‘Fighting miracle’: Premature NICU baby who died twice in operating room goes home

· August 3, 2018  
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Baby Aureilo Resendiz
Screenshot | WECT

A baby boy who spent the first 151 days of his life outside the womb in the hospital and has been called a “little warrior” and a “fighting miracle” finally went home Thursday.

Aurelio Resendiz was just 2 pounds, 1 ounce when he was born prematurely at the 28th week of gestation. He was doing well in the neonatal intensive care unit at New Hanover Regional Medical Center in North Carolina until Mother’s Day when doctors told his mother, Tabatha Resendiz, he needed emergency surgery.

“I delivered at 28 weeks. He was 2 pounds, 1 ounce, doing great,” Tabatha told WECT. “Come March we were supposed to go home and we get a call on Mother’s Day. He was going to surgery after that.”

“He was two days from going home and his intestines had twisted and they had to do emergency surgery,” NCIU nurse Monica Hyatt explained.

The little baby Aurelio fought hard for his life, requiring six surgeries before he began to recover.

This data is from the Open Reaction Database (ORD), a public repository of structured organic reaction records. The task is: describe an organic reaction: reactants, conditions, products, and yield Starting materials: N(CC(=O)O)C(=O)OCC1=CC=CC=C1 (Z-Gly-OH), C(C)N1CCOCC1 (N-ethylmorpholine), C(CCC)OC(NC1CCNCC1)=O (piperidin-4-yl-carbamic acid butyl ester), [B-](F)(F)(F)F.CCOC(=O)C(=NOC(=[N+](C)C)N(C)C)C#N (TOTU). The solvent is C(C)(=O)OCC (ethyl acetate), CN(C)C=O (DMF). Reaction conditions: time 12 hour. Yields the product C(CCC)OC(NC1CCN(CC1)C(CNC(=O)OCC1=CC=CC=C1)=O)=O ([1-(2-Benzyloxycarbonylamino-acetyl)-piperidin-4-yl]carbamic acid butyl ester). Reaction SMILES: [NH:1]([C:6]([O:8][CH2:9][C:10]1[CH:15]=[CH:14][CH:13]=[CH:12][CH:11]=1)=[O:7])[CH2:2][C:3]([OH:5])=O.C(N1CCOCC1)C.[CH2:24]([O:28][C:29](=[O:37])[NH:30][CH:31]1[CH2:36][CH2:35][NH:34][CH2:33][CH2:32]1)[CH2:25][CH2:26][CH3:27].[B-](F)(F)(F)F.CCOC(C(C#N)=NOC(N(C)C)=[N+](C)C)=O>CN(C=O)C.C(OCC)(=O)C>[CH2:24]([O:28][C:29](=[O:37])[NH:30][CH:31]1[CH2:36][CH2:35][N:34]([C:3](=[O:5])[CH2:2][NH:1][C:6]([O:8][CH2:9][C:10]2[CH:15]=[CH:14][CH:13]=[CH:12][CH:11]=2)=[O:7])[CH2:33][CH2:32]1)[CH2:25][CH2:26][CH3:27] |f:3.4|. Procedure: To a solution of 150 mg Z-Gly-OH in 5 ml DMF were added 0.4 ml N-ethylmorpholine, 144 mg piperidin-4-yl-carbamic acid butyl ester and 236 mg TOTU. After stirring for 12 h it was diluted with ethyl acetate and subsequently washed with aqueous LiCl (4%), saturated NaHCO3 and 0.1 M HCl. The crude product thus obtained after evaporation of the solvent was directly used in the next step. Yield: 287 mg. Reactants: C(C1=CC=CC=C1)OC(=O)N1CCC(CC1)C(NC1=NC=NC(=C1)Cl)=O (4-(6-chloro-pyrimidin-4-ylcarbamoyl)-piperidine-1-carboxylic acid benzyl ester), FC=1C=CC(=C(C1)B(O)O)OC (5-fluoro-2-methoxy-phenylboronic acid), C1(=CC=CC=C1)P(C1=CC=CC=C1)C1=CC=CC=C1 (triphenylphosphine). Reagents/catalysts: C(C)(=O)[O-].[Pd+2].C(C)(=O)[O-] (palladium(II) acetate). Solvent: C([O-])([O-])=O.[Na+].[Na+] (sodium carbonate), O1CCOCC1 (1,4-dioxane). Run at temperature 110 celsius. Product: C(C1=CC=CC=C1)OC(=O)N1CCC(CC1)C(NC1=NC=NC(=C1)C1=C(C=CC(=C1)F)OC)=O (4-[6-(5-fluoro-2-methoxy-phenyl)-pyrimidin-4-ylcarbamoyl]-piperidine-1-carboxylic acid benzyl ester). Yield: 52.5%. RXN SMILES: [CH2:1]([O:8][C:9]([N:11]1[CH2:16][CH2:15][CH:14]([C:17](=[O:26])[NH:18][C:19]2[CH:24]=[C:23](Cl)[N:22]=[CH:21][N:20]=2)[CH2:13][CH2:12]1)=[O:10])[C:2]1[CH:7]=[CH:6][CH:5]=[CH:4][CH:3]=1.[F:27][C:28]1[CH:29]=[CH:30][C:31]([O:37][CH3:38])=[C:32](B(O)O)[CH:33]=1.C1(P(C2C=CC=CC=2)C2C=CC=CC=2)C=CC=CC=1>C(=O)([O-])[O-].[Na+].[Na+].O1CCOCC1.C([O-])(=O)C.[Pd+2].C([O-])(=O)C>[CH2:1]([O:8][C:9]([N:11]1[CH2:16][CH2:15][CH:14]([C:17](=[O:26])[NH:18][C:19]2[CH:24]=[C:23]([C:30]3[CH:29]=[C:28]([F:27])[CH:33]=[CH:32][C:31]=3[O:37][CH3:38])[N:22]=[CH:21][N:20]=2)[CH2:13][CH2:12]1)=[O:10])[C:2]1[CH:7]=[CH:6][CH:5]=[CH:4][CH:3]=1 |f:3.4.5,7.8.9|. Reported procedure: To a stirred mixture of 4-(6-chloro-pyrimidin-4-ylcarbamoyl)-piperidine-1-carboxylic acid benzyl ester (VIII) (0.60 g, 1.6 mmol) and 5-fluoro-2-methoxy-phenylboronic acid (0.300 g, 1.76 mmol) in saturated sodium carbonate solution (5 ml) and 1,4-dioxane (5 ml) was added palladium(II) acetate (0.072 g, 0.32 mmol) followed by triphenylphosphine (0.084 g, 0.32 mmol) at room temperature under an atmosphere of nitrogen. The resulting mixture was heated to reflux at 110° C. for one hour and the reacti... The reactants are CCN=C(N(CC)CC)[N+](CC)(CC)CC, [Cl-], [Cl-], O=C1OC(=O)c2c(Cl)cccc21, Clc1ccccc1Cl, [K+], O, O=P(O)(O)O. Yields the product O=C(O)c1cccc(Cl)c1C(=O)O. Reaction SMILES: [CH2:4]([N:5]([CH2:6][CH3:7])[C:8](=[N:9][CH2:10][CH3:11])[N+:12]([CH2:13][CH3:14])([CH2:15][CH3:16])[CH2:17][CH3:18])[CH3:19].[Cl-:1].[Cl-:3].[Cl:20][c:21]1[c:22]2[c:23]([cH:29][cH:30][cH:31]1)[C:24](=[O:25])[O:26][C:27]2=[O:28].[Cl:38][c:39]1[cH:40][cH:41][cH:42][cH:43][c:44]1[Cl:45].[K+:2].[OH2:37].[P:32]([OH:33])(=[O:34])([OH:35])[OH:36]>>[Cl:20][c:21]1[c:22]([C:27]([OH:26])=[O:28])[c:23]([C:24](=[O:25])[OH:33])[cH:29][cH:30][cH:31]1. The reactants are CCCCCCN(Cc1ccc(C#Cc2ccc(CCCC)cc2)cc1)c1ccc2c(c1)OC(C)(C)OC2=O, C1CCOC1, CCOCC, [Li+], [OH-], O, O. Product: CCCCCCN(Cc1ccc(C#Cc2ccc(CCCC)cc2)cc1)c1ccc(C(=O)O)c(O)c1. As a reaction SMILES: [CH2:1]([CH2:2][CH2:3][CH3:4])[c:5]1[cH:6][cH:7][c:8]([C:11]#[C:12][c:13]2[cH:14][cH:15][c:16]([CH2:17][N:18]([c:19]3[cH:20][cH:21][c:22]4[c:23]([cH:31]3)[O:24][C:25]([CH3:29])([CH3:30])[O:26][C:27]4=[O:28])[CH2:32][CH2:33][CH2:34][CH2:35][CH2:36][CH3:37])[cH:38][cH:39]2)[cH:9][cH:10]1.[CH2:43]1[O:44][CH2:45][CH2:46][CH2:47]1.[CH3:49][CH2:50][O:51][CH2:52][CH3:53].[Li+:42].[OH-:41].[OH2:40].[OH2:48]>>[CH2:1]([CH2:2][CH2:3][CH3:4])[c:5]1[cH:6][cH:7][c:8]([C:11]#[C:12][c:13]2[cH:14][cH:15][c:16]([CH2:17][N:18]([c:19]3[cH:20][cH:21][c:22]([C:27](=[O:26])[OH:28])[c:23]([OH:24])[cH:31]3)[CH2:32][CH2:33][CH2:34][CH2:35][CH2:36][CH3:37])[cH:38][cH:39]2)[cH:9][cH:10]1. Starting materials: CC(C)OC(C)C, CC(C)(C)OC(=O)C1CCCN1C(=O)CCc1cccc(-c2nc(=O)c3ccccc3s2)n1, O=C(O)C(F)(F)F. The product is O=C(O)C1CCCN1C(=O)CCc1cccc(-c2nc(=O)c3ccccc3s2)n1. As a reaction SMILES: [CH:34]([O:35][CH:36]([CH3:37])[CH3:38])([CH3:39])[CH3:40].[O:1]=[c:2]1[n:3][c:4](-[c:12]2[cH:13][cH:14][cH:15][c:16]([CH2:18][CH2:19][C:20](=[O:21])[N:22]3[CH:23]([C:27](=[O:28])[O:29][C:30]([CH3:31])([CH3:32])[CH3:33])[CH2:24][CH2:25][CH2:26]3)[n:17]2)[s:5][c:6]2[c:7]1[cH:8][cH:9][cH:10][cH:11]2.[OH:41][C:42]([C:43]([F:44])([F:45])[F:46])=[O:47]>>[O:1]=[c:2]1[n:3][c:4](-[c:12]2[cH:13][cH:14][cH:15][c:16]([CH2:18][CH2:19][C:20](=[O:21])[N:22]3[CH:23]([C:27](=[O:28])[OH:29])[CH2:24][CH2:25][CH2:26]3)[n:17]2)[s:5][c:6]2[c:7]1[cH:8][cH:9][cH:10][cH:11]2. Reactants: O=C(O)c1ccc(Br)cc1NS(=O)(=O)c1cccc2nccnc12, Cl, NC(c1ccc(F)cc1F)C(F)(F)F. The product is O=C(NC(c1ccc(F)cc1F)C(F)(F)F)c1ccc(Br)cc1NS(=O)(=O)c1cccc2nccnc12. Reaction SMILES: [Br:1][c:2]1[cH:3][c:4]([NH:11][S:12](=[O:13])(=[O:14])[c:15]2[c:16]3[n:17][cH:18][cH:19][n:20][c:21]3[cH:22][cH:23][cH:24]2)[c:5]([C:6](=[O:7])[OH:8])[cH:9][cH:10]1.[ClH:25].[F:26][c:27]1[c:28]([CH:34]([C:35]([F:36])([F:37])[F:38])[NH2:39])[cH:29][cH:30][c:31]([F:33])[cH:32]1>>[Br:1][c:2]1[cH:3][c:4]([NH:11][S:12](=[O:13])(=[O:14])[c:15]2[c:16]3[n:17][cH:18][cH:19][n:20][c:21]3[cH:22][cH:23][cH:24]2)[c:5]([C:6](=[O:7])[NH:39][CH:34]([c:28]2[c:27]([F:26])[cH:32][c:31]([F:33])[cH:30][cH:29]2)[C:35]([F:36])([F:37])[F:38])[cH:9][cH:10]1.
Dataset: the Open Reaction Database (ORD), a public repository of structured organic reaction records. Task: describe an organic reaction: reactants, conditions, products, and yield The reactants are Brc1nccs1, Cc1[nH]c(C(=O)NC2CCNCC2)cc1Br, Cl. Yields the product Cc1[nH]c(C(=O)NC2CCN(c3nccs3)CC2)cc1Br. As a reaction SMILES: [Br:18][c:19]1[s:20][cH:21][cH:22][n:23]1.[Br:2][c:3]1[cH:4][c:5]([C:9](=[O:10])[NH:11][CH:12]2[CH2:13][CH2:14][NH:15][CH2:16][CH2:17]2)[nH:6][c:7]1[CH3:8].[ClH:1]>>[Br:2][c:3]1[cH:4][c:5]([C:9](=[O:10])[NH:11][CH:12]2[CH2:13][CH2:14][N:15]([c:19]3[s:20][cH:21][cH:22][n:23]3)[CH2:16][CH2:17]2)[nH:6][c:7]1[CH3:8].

“He died twice on the operating table and doctors brought him back to life. He is such a fighter,” Hyatt said. While caring for Aurelio, nurse Hyatt developed a special relationship with him.

“He’s such a cuddle bug. He just captured my heart,” she said. Nurse Hyatt grew so close to the baby that his mother decided she ought to be a part of the family forever.

“It was heavy on my heart, so one day I approached her, and I said, ‘Miss Monica, I don’t know how to ask you, but I would like for you to be Aurelio’s godmother,’ and she said, ‘Are you serious?’ and she accepted,” Tabatha said.

“I have a godchild for life,” Hyatt said. “I get to be a part of his life forever. There is nothing better.”

Now, Aurelio is 10 pounds, 8 ounces and his stay at the hospital is over. According to WECT, he is being bottle-fed but still needs to have a colostomy bag and may need it for a while.

“It will hit me tomorrow when he is not here, but that’s our goal,” Hyatt said. “It’s our goal to get them home, get them with family and get him well and he has done it.”

Editor’s note: An earlier version of this article misspelled Aurelio Resendiz’s name. We apologize for the error. In addition, a typo in “NICU” in the headline has been corrected.


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Author: Chris Pandolfo

Chris Pandolfo is a staff writer and type-shouter for Conservative Review. He holds a B.A. in politics and economics from Hillsdale College. His interests are conservative political philosophy, the American founding, and progressive rock. Follow him on Twitter for doom-saying and great album recommendations @ChrisCPandolfo.

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